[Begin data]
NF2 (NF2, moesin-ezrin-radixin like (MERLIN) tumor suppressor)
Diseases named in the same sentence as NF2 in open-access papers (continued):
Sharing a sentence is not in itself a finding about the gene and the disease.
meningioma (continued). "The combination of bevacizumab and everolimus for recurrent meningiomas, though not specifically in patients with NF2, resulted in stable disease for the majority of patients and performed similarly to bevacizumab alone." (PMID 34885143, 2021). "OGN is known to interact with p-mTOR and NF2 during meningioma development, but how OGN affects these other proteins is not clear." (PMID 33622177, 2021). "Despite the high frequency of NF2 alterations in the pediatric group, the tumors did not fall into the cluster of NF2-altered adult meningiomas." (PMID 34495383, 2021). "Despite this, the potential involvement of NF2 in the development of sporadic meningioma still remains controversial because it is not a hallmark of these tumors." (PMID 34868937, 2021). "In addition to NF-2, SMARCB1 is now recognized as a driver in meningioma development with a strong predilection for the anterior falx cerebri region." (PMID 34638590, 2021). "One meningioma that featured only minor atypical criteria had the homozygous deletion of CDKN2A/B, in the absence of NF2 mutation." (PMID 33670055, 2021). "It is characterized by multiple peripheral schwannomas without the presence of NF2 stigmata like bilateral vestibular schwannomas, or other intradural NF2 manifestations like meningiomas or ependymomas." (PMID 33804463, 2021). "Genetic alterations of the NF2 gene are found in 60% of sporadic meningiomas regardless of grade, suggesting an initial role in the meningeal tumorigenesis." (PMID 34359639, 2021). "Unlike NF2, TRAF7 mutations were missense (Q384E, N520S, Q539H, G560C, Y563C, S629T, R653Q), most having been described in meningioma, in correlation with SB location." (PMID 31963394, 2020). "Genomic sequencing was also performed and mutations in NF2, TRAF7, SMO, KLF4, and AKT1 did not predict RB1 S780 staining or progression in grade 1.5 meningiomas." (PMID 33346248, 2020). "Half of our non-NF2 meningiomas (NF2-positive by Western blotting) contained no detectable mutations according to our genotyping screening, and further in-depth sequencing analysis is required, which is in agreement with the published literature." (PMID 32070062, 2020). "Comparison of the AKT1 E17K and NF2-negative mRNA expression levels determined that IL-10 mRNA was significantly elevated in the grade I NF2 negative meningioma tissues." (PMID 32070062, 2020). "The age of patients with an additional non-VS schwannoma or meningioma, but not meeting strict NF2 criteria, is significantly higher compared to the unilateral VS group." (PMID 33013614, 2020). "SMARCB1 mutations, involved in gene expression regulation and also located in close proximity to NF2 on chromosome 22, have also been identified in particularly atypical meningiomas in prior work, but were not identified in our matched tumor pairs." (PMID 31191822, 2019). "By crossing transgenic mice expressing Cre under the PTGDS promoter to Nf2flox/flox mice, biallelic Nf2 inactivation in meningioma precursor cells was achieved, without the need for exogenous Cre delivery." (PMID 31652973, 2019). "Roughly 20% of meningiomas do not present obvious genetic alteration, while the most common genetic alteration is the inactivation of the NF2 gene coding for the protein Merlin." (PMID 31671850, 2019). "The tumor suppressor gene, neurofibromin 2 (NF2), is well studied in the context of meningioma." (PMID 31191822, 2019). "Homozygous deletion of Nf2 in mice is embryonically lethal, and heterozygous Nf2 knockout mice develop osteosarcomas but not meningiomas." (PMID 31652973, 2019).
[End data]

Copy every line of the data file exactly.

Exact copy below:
NF2 (NF2, moesin-ezrin-radixin like (MERLIN) tumor suppressor)
Diseases named in the same sentence as NF2 in open-access papers (continued):
Sharing a sentence is not in itself a finding about the gene and the disease.
meningioma (continued). "The combination of bevacizumab and everolimus for recurrent meningiomas, though not specifically in patients with NF2, resulted in stable disease for the majority of patients and performed similarly to bevacizumab alone." (PMID 34885143, 2021). "OGN is known to interact with p-mTOR and NF2 during meningioma development, but how OGN affects these other proteins is not clear." (PMID 33622177, 2021). "Despite the high frequency of NF2 alterations in the pediatric group, the tumors did not fall into the cluster of NF2-altered adult meningiomas." (PMID 34495383, 2021). "Despite this, the potential involvement of NF2 in the development of sporadic meningioma still remains controversial because it is not a hallmark of these tumors." (PMID 34868937, 2021). "In addition to NF-2, SMARCB1 is now recognized as a driver in meningioma development with a strong predilection for the anterior falx cerebri region." (PMID 34638590, 2021). "One meningioma that featured only minor atypical criteria had the homozygous deletion of CDKN2A/B, in the absence of NF2 mutation." (PMID 33670055, 2021). "It is characterized by multiple peripheral schwannomas without the presence of NF2 stigmata like bilateral vestibular schwannomas, or other intradural NF2 manifestations like meningiomas or ependymomas." (PMID 33804463, 2021). "Genetic alterations of the NF2 gene are found in 60% of sporadic meningiomas regardless of grade, suggesting an initial role in the meningeal tumorigenesis." (PMID 34359639, 2021). "Unlike NF2, TRAF7 mutations were missense (Q384E, N520S, Q539H, G560C, Y563C, S629T, R653Q), most having been described in meningioma, in correlation with SB location." (PMID 31963394, 2020). "Genomic sequencing was also performed and mutations in NF2, TRAF7, SMO, KLF4, and AKT1 did not predict RB1 S780 staining or progression in grade 1.5 meningiomas." (PMID 33346248, 2020). "Half of our non-NF2 meningiomas (NF2-positive by Western blotting) contained no detectable mutations according to our genotyping screening, and further in-depth sequencing analysis is required, which is in agreement with the published literature." (PMID 32070062, 2020). "Comparison of the AKT1 E17K and NF2-negative mRNA expression levels determined that IL-10 mRNA was significantly elevated in the grade I NF2 negative meningioma tissues." (PMID 32070062, 2020). "The age of patients with an additional non-VS schwannoma or meningioma, but not meeting strict NF2 criteria, is significantly higher compared to the unilateral VS group." (PMID 33013614, 2020). "SMARCB1 mutations, involved in gene expression regulation and also located in close proximity to NF2 on chromosome 22, have also been identified in particularly atypical meningiomas in prior work, but were not identified in our matched tumor pairs." (PMID 31191822, 2019). "By crossing transgenic mice expressing Cre under the PTGDS promoter to Nf2flox/flox mice, biallelic Nf2 inactivation in meningioma precursor cells was achieved, without the need for exogenous Cre delivery." (PMID 31652973, 2019). "Roughly 20% of meningiomas do not present obvious genetic alteration, while the most common genetic alteration is the inactivation of the NF2 gene coding for the protein Merlin." (PMID 31671850, 2019). "The tumor suppressor gene, neurofibromin 2 (NF2), is well studied in the context of meningioma." (PMID 31191822, 2019). "Homozygous deletion of Nf2 in mice is embryonically lethal, and heterozygous Nf2 knockout mice develop osteosarcomas but not meningiomas." (PMID 31652973, 2019).